Photo by Arunsankar Muralitharan
On October 8, International Walk & Roll to School Day, nearly 90 schools and 14,000 children across San Francisco participated in a record-breaking Walk & Roll to School Day. Thanks to the efforts of the SF Safe Routes to Schools Partnership, over 85% of San Francisco Unified School District elementary schools participated, growing the event by 10% this year.
At Bessie Carmichael Elementary School, over 150 students walked with parents, or joined one of five “walking school buses,” to make their way through SoMa to reach school before the bell rang, sending a strong message to thousands of nearby commuters: families live here, children walk here.
Mayor Ed Lee, Supervisor Jane Kim, Superintendent Richard Carranza, Police Chief Greg Suhr, SFMTA Director Ed Reiskin, SF Department of Public Health Officer Tomás Aragon, and SF Recreation and Parks General Manager Phil Ginsburg, joined school Principal Tina Lagdamen, and parents Tiffany Brown and Adrienne Lawrence, to recognize the school’s students and celebrate pedestrian safety improvements for Bessie Carmichael’s elementary and middle school campuses, which are located among some of the most dangerous streets in San Francisco.
The safety improvements include:
- Leading pedestrian interval at 7th and Folsom (complete)
- School Zone signage around Bessie Carmichael Elementary School (complete)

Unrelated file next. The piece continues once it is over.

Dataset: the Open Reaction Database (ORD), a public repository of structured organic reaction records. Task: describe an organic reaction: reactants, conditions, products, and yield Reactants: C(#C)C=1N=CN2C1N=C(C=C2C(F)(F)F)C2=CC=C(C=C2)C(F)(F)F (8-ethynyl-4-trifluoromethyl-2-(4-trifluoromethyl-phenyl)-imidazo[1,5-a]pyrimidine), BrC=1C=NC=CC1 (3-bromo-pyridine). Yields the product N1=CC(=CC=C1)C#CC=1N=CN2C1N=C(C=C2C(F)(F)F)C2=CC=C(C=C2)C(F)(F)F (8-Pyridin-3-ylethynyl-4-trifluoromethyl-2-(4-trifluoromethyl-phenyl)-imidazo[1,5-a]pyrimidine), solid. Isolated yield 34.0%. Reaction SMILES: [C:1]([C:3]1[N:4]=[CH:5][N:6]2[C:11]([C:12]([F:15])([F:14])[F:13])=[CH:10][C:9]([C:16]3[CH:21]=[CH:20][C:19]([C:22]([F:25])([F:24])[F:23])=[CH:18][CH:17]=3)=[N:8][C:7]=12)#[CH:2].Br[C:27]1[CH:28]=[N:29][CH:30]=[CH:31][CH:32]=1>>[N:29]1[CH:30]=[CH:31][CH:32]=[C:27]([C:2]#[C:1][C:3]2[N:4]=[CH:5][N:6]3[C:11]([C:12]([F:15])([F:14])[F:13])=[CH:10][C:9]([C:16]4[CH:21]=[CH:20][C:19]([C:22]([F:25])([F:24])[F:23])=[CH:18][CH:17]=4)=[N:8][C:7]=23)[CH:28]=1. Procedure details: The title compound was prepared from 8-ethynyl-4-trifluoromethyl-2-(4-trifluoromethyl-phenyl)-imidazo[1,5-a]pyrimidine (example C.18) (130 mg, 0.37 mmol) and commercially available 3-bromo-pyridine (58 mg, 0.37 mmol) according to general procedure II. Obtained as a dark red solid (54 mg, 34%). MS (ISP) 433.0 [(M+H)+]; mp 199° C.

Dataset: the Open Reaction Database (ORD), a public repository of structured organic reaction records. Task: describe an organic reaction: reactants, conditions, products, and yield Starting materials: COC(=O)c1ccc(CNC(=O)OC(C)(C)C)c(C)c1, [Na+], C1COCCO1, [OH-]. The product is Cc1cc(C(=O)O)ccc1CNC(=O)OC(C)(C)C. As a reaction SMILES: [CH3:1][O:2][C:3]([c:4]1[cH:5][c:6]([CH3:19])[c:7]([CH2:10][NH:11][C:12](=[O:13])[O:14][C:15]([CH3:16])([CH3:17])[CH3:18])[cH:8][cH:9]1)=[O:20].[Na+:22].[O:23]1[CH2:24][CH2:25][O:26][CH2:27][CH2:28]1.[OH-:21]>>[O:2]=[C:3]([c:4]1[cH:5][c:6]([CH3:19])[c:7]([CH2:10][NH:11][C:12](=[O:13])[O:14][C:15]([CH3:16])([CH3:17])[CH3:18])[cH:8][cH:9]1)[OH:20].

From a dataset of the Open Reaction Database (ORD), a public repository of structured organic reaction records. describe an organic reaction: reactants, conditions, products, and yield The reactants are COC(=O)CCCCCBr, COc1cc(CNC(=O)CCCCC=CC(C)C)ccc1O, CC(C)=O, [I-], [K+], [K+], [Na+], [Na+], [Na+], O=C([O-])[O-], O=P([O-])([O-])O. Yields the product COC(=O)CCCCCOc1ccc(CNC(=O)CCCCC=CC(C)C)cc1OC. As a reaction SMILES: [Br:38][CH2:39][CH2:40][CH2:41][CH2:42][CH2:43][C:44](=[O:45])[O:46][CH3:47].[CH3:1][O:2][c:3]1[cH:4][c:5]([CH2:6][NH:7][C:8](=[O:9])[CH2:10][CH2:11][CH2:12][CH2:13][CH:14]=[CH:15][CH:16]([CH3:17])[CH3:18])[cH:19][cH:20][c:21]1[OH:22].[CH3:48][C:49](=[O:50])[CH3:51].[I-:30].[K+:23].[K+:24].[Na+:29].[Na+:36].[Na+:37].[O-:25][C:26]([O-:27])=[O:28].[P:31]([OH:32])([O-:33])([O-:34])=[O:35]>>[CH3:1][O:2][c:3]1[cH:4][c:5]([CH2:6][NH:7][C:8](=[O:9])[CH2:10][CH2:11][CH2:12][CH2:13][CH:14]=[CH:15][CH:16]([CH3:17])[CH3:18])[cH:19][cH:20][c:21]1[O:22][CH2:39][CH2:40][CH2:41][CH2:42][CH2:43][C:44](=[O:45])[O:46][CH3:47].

- Painted bulbouts at 6th St. and Howard St. (complete)
- New signal at 6th St and Minna (planned for October 2014)
- New stop signs and crosswalks in the school zone (planned for end of 2014)
- Howard St. lane narrowing, bicycle lane and painted bulbouts (planned for winter 2014/2015)
- School Zone signage around Bessie Carmichael Middle School (planned)
- Raised crosswalk on Sherman St. between Victoria Manalo Draves Park and the School (planned)
- Ramp signage to remind drivers exiting the freeway that they are entering a community (planned)
- Daylighting and bulbouts at 4th/Harrison (planned)
Photo by Robin Allen
Bessie Carmichael is one of a handful of schools in the city that does not qualify for slower 15 mph school zones. State law precludes these slow zones on wide, fast streets where they’re needed most. These safety improvements are critical for the safety and well-being of Bessie students and ensure progress towards to the city’s Vision Zero policy to end all traffic deaths in ten years.